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Issue 34
March , 2012
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Glowing mercury, growing panic

Ashpreet Sethi
Source: Deccan Herald, Date: January , 2012

New Delhi, Jan 31, 2012: Environmentalists say mercury in tube-lights and other fluorescent bulbs produced in India is exceeding the safe limit and there is no regulatory body to check the same.

The mercury content in Compact Fluorescent Lamps (CFLs) has risen to six times more than the internationally recommended average content.

Most of the CFLs are thrown into a water body and broken into pieces which releases the mercury in the air.

“This can lead to health hazards such as kidney failure and paralysis and harm the ecological balance as well. We need to push for standards as there is no regulated disposal mechanism for households and industries, which is polluting the air and surrounding water bodies. Moreover, India does not have a standardised labelling pattern,” said Rajeev Betne, senior programme co-ordinator with Toxics Link, Delhi.

Experts suggest that the government should act immediately as the growing CFL market has already replaced more than 80 per cent of the yellow bulbs or incandescent lamps (ICL) market in India.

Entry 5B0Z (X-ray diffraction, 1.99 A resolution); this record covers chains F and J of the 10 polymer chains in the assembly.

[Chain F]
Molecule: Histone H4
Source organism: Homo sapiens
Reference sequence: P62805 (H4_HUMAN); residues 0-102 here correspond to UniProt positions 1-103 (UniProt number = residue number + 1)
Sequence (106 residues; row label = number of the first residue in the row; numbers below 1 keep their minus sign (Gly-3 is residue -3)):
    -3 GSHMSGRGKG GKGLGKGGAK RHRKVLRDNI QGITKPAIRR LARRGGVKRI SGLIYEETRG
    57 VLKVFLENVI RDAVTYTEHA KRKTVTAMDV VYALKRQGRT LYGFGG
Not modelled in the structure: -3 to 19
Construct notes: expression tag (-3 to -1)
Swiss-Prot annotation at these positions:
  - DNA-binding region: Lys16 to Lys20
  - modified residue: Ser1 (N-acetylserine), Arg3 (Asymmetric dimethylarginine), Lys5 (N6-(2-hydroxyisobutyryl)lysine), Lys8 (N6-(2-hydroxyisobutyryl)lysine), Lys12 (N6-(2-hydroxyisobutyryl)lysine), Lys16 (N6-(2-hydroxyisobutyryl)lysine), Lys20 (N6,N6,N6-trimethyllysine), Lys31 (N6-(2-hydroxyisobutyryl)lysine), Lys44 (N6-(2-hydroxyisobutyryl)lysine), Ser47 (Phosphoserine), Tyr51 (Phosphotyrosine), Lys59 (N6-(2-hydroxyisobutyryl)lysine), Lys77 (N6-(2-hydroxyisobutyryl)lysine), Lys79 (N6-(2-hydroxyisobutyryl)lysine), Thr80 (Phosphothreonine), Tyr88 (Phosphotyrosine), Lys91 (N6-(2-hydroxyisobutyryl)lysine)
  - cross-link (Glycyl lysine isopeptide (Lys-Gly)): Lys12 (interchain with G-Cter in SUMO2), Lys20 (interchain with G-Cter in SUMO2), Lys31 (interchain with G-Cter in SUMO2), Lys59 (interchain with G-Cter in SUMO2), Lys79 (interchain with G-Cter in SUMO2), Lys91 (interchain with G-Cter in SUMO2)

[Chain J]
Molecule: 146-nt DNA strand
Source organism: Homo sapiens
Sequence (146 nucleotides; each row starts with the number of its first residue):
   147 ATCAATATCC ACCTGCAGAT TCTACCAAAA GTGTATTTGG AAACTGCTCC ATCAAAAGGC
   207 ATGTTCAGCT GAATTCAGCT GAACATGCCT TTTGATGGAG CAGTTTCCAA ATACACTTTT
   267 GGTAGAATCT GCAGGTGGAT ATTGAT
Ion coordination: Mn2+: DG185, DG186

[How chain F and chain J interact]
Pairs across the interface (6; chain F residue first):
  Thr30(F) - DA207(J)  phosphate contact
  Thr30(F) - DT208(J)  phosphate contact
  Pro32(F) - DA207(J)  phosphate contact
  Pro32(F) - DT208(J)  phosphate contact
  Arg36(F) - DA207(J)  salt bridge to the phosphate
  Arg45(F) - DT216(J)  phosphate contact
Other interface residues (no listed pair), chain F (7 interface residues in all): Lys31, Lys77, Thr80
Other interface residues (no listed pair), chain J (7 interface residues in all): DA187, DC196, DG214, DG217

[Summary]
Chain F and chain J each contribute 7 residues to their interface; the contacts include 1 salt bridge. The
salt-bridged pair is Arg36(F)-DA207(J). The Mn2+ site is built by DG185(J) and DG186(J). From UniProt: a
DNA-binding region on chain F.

Also, India imports almost 35 per cent of CFLs from China and Malaysia every year to meet the over growing domestic demand.

Research result

A study done by Toxic Links in September 2011, had highlighted that CFLs manufactured in India of about 22 miligram when the international standards suggest 1.5 miligram per bulb.

The study was conducted on a sample of 22 fluorescent bulbs from four different brands. A huge variation was observed in the content of mercury in the same range of bulbs within the same brand.

“This indicates that there is no control or limitation on the machine instilling mercury in these bulbs,” added Betne.

Moreover, many of fluorescent bulbs do not last longer than one year because of high mercury levels.

Future threats

According to estimates, 400 million CFL units will be operational beginning 2012 which can cause more harm to the environment if the mercury content remains unregulated. However, experts are hopeful that a regulation will be soon in place.

“The Bureau of Energy Efficiency (BEE) is in the process of finalising the standards for checking the mercury levels in CFLs. The standards will bring down the mercury level to 5 miligram per bulb,” said Sunil Pandey, an environmentalist with the Energy and Resources Institute (TERI), Delhi.

Brands such as Philips and GE should be preferred over locally produced CLFs till regulations are gazetted on paper as brands limit the mercury content to a great extent, he added.

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